2014 was a mixed year. There were challenges, still, like there had been the year before. But I learned so much, mostly that while the bad years suck, they are the ones where I grow the most. The bad times are when I find myself learning more about myself and realizing just how faithful God is, as crazy as that sounds. He speaks more and more when I am hurting, sad and desperate. And that part is actually good, and my growth is also worth celebrating. 

     It also helps me remember that the accomplishments and memories during these times are that much better. 
     In 2014, I had insomnia, but I wrote a book. I had pain, but I found Isagenix. I was hurt by people I loved, but God proved He's all I'll ever need. I spent many days in bed sick, but the chains of illness were broke forever. I felt shadows of depression and then learned the way to true JOY through my Savior.
     I COULD focus on all the crappy things that happened. Or I can chose to see all the wonderful things God did in the midst of the muck and mire. That's just how good He is, that He does care very much about our hurting and suffering. Amazing character growth can come through it, and He certainly cares about that. But mostly He just wants us to cling to Him.
     Some people say we shouldn't relive the past, but I learned a lot last year, so I'd like to take those lessons forward!
     Things I did in 2014 that I want to repeat in 2015: 

     1. Fuel my body with health foods. Isagenix was by FAR the best thing in my year. I kept trying and trying and failing with better and organic foods. Nothing even came close. I'm so grateful for the healthy products I'm putting in my and my family members' bodies — and in my baby's body.
     2. More spas. I'm so thankful for my friend Jan and the spa she did for me. This has been a fabulous tool to show the LOVE of Jesus to girls and moms in a world that sees Jesus as punitive and monstrous.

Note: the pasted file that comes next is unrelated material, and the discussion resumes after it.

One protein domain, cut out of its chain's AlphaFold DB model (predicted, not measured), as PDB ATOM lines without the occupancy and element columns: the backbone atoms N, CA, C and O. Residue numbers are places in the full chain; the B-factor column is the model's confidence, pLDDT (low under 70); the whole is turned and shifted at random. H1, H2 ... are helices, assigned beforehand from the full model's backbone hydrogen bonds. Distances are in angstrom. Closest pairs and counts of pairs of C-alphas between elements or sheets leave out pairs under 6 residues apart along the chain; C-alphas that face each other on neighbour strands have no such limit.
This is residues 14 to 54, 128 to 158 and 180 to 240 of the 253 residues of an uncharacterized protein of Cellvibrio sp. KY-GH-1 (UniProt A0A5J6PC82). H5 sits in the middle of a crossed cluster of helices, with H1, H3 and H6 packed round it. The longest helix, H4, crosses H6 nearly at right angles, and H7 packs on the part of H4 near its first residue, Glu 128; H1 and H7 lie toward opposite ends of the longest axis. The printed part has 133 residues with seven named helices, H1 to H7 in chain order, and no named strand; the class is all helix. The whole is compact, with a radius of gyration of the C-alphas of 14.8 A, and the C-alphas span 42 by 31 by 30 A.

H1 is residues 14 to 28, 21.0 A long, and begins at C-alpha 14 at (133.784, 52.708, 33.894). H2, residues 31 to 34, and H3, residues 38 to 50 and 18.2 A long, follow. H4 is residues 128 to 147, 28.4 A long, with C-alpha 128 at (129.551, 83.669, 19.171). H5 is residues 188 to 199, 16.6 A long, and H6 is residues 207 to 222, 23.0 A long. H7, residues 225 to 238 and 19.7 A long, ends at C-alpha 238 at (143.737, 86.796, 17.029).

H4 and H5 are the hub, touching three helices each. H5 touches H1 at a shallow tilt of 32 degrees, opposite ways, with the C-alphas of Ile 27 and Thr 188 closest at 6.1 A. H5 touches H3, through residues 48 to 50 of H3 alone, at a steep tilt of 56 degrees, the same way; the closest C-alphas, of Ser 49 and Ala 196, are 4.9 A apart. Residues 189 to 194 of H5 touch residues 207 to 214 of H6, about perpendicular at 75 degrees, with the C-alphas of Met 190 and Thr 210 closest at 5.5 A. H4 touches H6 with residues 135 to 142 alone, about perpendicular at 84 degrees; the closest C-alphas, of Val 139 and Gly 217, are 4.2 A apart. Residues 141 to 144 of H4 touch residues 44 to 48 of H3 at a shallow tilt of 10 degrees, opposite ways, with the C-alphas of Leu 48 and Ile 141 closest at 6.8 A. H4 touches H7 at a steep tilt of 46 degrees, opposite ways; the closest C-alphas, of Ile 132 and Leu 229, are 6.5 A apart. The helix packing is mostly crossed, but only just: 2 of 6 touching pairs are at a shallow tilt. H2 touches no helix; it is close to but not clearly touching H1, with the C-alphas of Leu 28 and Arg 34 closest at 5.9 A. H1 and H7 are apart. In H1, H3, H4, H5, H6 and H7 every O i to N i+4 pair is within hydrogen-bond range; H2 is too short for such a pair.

3. Write a book. I have the idea and concept for another one, and I'm praying God will show me how to publish the first one! Maybe it's just to my blog, or maybe just to the women and girls who go through the spa. I'd love for Him to show me the way.

     "New" goals for the new year:
     4. Spend more quality time with family. Homeschooling and working from home means we're constantly in each others' hair, but it doesn't mean we spend "quality" time together. I want to be more intentional with my family! This will be more important than ever with baby No. 3 on the way this summer.
     5. Build my Isagenix business. By the grace of God, our products are paid for, so that's HUGE and I'm grateful for it. But we do need a car because Dan can't fit four in his truck. I have specific financial goals, and I'm praying that Isagenix is the answer because not only does it help us, but the nutrition is freeing so many of my loved ones from food addictions and enabling them to eat healthier than ever before! My specific goals are to buy an inexpensive used car by May and have an income of $500 a month over and above for myself. By the end of the year, my goal is $5,000 a month. Sound crazy? I'm totally motivated to help my friends Rick and Paula Miller — missionaries who lost a lot of funding and need to get back home to Sierra Leone as soon as possible. I'm trusting God to make the impossible possible! Having more money to give is another one of the best things about Isagenix!! 

     6. Sell our house and downsize our mortgage. This goes along with No. 5. If we can shave $500 off our mortgage, it will allow us to afford baby no. 3 AND have more to give!

     Things I did in 2014 I hope to never do again: 

     7. Obsess over homeschool. I'm attending the conference and finding a more managable online school for the next school year. All this planning, grading and curriculum design is NOT my thing!
     8. Keep my house meticulous. That means our house needs to sell and soon. I don't like living in a museum state, chasing dust bunnies and getting OCD about crumbs on the floor. I'd like to move on to things that matter!

    9. Overcommit. I am learning boundaries and more about this two-letter word NO. It might require loads of therapy, but I hear using this word can be done! 
    10. Spend a week in a beach house with extended family. Thanks for the memories! A repeat is not necessary. I actually just threw this in because it's funny. It really wasn't that bad. There was a beach after all. Did I mention the beach was LOADED with the stinkiest seaweed, interspersed with six-foot mounds of seaweed? It was like a metaphor for how we felt sharing that space. I'm kidding. We loved every minute of it. There are seaweed sculptures — and photos — to prove it.